The gas chromatograph (Gow-Mac 750 flame ionization detector gas chromatograph; Gow-Mac Instrument Corp., Bridgewater, NJ) was calibrated with secondary standards from tanks containing volatile anesthetic or from concentrations obtained by serial dilution from 100% cyclopropane. MAC for each mouse was calculated as the mean of the concentrations that bracketed movement-nonmovement. The group MAC and standard errors were calculated from these individual values.
Prism (GraphPad Software Inc., La Jolla, CA) was used to conduct the statistical analysis. In all cases, pooled data are presented as mean ± SEM. Differences were assessed with two-tailed Student t test in the oocyte recordings. In the neuronal recordings, we used one-way ANOVA followed by Dunnett multiple comparison test, where the objective is to identify groups whose means are significantly different from the mean of a selected “reference group,” in our case, the wild-type mice. We accepted P < 0.05 as significant.
We first asked if the M287L or Q266I mutations altered the sensitivity of GlyR to modulation by anesthetics. The application of isoflurane or chloroform produced different effects on the glycine-evoked currents through the mutant receptors expressed in Xenopus oocytes (representative tracings in the presence of isoflurane in fig. 1). When applied to the α1(M287L) GlyR, 0.3 mM isoflurane showed an increased potentiation compared with α1 wild-type, whereas the chloroform (1 mM) potentiation was unchanged (fig. 2A). In line with the observed lack of alcohol effects on Q266I,21isoflurane potentiation was almost abolished in α1(Q266I) GlyR, and chloroform potentiation was severely decreased (fig. 2B).
Previous studies had shown that although the glycine affinity is not modified in neurons from homozygous mice, the maximal glycine current is decreased in homozygous mice.21We studied the isoflurane effect on submaximal (10 μM) glycine-activated currents in isolated neurons from the knockin mice (fig. 3shows representative tracings). The GlyR modulation by isoflurane (1 mM) in isolated neurons from knockin mice showed changes that were similar to those observed in Xenopus oocytes. In neurons from M287L mice, the isoflurane effect on glycine-evoked currents was increased, and this depended on gene “dosage”: it was greater in neurons from homozygous than in heterozygous mice, and greater in heterozygous than in wild-type mice (figs. 3A and fig. 4). In neurons from Q266I mice, the isoflurane effect was decreased according to the presence of the mutation, and essentially absent in homozygous and smaller in heterozygous than in wild-type (figs. 3B and 4B).
Anesthetic sensitivity in vivo was evaluated by determining the MAC values for M287L and Q266I mice of different ages: 14–21 days of age and adult (more than 8 weeks old), in homozygous, heterozygous, and wild-type mice (tables 1and 2). Cyclopropane was tested as a negative control; it has a small effect on GlyRs expressed in heterologous systems.12The MAC values for isoflurane and enflurane were unchanged in M287L knockin mice compared with wild-type mice. In adult Q266I heterozygous mice, the MAC values for isoflurane and cyclopropane were not modified compared with wild-type mice. In 2-week-old Q266I mice, tremoring (homozygous) mice showed a decrease in isoflurane and enflurane MAC values compared with non-tremoring (heterozygous and wild-type), whereas halothane showed no differences between these two groups.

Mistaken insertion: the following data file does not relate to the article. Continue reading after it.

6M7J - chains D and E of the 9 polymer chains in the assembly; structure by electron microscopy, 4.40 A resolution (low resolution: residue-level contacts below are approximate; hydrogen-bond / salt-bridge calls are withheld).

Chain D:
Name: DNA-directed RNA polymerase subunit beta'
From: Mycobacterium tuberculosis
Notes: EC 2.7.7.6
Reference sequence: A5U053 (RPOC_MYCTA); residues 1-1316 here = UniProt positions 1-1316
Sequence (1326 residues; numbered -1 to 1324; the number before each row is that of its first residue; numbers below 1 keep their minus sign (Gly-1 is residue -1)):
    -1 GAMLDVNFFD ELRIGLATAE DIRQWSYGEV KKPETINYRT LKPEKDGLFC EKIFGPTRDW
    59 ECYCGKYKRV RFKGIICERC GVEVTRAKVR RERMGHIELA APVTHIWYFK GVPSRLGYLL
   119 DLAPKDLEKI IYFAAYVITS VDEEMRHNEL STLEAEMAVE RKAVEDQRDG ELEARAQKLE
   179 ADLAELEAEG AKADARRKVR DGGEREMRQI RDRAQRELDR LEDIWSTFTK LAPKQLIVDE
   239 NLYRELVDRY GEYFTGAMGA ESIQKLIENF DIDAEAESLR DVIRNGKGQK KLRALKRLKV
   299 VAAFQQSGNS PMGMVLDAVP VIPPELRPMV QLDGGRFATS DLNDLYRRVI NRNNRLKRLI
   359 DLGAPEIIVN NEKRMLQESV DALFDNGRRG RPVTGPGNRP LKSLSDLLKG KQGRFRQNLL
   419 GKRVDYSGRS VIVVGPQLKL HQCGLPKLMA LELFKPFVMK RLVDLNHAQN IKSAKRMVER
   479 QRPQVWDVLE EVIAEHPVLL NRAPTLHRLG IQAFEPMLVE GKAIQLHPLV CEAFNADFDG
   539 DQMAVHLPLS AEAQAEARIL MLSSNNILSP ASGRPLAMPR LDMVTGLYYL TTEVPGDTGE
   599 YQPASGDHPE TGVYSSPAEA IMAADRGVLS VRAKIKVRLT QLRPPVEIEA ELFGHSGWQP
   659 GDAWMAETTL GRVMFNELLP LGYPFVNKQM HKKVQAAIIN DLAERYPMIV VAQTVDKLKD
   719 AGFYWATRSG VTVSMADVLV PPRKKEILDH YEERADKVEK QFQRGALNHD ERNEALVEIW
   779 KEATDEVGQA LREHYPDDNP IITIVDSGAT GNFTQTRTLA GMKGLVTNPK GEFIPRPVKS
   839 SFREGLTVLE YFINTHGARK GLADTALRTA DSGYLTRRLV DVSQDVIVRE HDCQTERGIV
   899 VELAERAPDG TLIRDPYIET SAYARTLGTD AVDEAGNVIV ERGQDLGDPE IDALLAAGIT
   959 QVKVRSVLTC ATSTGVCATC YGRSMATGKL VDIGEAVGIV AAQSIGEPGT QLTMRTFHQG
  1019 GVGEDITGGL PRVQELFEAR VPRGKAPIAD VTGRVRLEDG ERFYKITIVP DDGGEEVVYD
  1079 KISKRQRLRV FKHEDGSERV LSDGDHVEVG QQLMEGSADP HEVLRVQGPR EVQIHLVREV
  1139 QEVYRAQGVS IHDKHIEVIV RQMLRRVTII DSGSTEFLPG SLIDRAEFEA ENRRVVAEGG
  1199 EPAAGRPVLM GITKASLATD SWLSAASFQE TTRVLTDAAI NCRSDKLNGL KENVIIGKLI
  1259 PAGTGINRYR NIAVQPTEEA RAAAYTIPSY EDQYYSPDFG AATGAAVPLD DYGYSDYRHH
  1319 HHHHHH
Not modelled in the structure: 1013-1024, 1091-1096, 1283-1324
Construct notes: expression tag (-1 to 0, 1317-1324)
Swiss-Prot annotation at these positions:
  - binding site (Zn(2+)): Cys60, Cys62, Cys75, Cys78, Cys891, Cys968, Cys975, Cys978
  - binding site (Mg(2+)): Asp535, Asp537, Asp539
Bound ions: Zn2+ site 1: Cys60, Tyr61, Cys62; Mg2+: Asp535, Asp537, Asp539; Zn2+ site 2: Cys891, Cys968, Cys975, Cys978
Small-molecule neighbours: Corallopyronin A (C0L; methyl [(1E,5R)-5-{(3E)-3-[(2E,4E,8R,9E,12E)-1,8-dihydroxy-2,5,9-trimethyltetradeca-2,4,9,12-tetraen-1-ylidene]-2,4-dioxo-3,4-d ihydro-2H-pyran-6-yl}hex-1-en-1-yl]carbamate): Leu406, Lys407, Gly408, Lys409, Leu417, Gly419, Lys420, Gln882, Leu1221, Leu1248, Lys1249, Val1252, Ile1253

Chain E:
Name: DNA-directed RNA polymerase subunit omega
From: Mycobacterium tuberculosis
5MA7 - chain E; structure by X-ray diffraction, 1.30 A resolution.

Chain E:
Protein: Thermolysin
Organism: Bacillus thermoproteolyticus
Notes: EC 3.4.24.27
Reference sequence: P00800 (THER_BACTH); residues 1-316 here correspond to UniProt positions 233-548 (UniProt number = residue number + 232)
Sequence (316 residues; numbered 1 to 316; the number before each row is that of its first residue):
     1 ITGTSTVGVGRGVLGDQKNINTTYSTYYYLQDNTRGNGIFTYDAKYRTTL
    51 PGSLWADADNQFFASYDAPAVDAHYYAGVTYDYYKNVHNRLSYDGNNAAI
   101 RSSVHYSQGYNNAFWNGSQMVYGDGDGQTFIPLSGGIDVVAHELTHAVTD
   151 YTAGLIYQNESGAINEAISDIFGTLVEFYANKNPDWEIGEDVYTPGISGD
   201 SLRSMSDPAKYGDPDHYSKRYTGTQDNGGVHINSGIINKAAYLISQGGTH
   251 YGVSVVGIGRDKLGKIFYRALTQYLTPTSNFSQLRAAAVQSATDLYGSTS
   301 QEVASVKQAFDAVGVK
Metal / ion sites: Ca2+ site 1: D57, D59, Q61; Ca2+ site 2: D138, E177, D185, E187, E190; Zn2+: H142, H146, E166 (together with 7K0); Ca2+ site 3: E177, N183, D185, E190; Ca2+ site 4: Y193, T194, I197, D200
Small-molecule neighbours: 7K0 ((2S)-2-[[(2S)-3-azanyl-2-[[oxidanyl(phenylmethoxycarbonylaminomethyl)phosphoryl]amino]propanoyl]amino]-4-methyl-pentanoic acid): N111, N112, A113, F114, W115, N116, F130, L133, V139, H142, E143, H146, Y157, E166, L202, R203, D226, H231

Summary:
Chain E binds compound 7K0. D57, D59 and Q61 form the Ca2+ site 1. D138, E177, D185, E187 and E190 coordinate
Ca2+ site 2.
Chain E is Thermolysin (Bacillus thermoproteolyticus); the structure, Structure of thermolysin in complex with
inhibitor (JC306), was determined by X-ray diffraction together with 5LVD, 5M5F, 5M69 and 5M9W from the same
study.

Defining protein sites of VA action has proven remarkably difficult.1,3It is useful to consider the criteria that must be satisfied for a protein to be considered a plausible target for VA action. VAs have many similarities to ethanol (small molecules, low potency, multiple potential sites of action), and ethanol might be considered as a VA. Four criteria were proposed for defining a molecular target of alcohol action,24and they are equally applicable to other VA. In brief, they are: (1) function of the protein must be altered by pharmacologically reasonable concentrations of the drug; (2) mutation of specific amino acids should provide evidence of a binding site; (3) manipulation of the protein in vivo (e.g. , knockin mice) should produce expected changes in behavioral actions of the drug; and (4) physical structural studies should demonstrate the presence of the drug at the proposed sites in the protein. Both GABAA-Rs and GlyRs fulfill several of these criteria. Pharmacological concentrations of most (but not all) VAs enhance the function of these receptors,2and extensive mutation and thiol-labeling studies provide evidence for a binding site within the transmembrane regions.15,–,17In addition, a recent structural study of GLIC, a ligand-gated ion channel closely related to GlyR and GABAA-R, shows the binding of anesthetics in the site proposed based on mutations.18The requirement to introduce a VA-resistant protein into a mouse and reduce the VA immobilizing effect in vivo has proven to be the most difficult criterion to satisfy. Thus far, knockin mice constructed with VA resistant GABAA-Rs have not shown any increase in MAC.25,–,28This is in contrast to injectable anesthetics such as propofol and etomidate, where a knockin mouse with a GABAA-R resistant subunit [β3(N265M)] displayed remarkable resistance to anesthetics20with little change in the action of VAs.28With the lack of support for GABAA-R as a mechanism for the immobility produced by VA, GlyR emerged as one of the “last best hopes,”29making the construction and study of knockin mice for this receptor a critical step. To accomplish this, we constructed single amino acid mutations in the α1 GlyR subunit that would increase or decrease the actions of VA and constructed knockin mice with each of the mutations.21We chose the α1 subunit because there are two kinds of GlyR subunits, α (α1–4) and β. The α2 subunit predominates perinatally, whereas the heteromeric α1β GlyRs replace them during the first 3 weeks of the postnatal stage, and are the main GlyR present in spinal cord and brainstem in adulthood.4The α1β GlyR is difficult to express in Xenopus oocytes, so we decided to use the homomeric α1 GlyR in our heterologous experiments.